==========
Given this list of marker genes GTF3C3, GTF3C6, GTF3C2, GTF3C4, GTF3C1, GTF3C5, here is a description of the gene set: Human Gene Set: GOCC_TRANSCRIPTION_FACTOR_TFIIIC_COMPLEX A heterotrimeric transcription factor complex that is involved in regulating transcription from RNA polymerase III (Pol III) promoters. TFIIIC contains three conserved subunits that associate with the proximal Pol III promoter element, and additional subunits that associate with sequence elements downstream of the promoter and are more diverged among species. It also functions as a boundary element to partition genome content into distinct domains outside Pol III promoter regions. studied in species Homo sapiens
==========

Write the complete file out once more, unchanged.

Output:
Given this list of marker genes GTF3C3, GTF3C6, GTF3C2, GTF3C4, GTF3C1, GTF3C5, here is a description of the gene set: Human Gene Set: GOCC_TRANSCRIPTION_FACTOR_TFIIIC_COMPLEX A heterotrimeric transcription factor complex that is involved in regulating transcription from RNA polymerase III (Pol III) promoters. TFIIIC contains three conserved subunits that associate with the proximal Pol III promoter element, and additional subunits that associate with sequence elements downstream of the promoter and are more diverged among species. It also functions as a boundary element to partition genome content into distinct domains outside Pol III promoter regions. studied in species Homo sapiens